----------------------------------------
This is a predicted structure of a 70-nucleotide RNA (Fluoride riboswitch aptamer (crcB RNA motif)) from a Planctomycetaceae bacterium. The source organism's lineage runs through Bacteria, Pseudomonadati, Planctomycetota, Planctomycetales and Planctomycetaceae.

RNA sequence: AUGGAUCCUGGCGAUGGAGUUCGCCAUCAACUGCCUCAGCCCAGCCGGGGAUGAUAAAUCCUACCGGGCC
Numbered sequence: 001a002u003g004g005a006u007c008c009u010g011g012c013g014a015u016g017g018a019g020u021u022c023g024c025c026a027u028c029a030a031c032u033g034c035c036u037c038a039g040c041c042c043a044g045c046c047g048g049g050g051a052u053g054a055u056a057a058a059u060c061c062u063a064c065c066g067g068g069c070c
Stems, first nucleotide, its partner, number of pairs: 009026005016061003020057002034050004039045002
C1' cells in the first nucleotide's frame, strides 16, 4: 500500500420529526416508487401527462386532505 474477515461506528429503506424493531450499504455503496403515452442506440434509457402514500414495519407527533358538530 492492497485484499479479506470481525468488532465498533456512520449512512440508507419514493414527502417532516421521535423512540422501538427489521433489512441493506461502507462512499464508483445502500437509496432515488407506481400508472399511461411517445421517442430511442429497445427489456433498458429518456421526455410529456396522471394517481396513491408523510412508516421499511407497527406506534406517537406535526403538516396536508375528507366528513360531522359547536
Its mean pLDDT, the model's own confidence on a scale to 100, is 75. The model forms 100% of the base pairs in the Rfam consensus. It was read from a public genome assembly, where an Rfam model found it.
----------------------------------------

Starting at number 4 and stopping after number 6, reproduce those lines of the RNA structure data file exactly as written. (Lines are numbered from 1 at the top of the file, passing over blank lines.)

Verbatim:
Stems, first nucleotide, its partner, number of pairs: 009026005016061003020057002034050004039045002
C1' cells in the first nucleotide's frame, strides 16, 4: 500500500420529526416508487401527462386532505 474477515461506528429503506424493531450499504455503496403515452442506440434509457402514500414495519407527533358538530 492492497485484499479479506470481525468488532465498533456512520449512512440508507419514493414527502417532516421521535423512540422501538427489521433489512441493506461502507462512499464508483445502500437509496432515488407506481400508472399511461411517445421517442430511442429497445427489456433498458429518456421526455410529456396522471394517481396513491408523510412508516421499511407497527406506534406517537406535526403538516396536508375528507366528513360531522359547536
Its mean pLDDT, the model's own confidence on a scale to 100, is 75. The model forms 100% of the base pairs in the Rfam consensus. It was read from a public genome assembly, where an Rfam model found it.